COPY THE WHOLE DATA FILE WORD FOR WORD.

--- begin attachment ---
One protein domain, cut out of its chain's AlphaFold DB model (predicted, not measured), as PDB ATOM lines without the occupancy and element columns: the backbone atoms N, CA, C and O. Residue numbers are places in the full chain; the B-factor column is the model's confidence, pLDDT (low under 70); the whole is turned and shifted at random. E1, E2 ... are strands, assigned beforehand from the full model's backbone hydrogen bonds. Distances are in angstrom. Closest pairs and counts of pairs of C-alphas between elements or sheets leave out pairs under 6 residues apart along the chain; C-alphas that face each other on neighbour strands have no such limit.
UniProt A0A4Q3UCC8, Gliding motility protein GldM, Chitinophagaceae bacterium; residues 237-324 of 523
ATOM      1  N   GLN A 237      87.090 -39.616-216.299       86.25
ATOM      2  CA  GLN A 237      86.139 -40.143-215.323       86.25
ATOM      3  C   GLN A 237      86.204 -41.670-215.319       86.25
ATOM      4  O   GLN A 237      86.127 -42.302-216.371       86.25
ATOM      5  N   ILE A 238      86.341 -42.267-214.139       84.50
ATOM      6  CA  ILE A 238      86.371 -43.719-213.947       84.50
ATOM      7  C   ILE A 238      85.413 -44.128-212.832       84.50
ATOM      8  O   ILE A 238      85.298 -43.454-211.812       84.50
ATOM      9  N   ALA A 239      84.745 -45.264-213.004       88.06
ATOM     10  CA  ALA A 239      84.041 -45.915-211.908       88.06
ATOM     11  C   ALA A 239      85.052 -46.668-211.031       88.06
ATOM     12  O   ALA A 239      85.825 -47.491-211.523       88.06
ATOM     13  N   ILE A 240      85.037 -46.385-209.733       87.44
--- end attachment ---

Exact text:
One protein domain, cut out of its chain's AlphaFold DB model (predicted, not measured), as PDB ATOM lines without the occupancy and element columns: the backbone atoms N, CA, C and O. Residue numbers are places in the full chain; the B-factor column is the model's confidence, pLDDT (low under 70); the whole is turned and shifted at random. E1, E2 ... are strands, assigned beforehand from the full model's backbone hydrogen bonds. Distances are in angstrom. Closest pairs and counts of pairs of C-alphas between elements or sheets leave out pairs under 6 residues apart along the chain; C-alphas that face each other on neighbour strands have no such limit.
UniProt A0A4Q3UCC8, Gliding motility protein GldM, Chitinophagaceae bacterium; residues 237-324 of 523
ATOM      1  N   GLN A 237      87.090 -39.616-216.299       86.25
ATOM      2  CA  GLN A 237      86.139 -40.143-215.323       86.25
ATOM      3  C   GLN A 237      86.204 -41.670-215.319       86.25
ATOM      4  O   GLN A 237      86.127 -42.302-216.371       86.25
ATOM      5  N   ILE A 238      86.341 -42.267-214.139       84.50
ATOM      6  CA  ILE A 238      86.371 -43.719-213.947       84.50
ATOM      7  C   ILE A 238      85.413 -44.128-212.832       84.50
ATOM      8  O   ILE A 238      85.298 -43.454-211.812       84.50
ATOM      9  N   ALA A 239      84.745 -45.264-213.004       88.06
ATOM     10  CA  ALA A 239      84.041 -45.915-211.908       88.06
ATOM     11  C   ALA A 239      85.052 -46.668-211.031       88.06
ATOM     12  O   ALA A 239      85.825 -47.491-211.523       88.06
ATOM     13  N   ILE A 240      85.037 -46.385-209.733       87.44